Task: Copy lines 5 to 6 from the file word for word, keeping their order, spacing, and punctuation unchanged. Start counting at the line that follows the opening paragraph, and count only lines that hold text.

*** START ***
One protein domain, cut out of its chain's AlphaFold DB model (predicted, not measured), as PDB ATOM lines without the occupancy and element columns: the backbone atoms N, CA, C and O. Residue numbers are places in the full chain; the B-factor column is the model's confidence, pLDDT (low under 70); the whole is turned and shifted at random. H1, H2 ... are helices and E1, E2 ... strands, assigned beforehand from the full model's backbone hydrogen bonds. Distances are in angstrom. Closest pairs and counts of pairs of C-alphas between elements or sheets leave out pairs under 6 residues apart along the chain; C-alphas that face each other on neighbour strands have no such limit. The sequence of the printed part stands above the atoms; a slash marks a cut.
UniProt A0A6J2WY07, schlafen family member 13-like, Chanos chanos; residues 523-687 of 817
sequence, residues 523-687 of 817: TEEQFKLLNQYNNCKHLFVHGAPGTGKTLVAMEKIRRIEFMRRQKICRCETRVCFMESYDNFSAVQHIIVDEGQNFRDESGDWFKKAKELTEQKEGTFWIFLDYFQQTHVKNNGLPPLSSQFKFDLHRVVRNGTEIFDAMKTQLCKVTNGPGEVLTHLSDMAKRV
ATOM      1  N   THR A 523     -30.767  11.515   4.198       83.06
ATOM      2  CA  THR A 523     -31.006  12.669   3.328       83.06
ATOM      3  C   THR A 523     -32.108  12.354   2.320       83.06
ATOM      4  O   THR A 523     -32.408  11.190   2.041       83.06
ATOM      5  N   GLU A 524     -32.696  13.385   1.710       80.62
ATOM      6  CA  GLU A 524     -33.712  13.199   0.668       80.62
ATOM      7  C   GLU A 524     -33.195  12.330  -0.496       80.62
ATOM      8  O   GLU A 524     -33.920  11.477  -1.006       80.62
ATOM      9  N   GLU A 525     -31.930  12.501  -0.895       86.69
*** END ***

ATOM      3  C   THR A 523     -32.108  12.354   2.320       83.06
ATOM      4  O   THR A 523     -32.408  11.190   2.041       83.06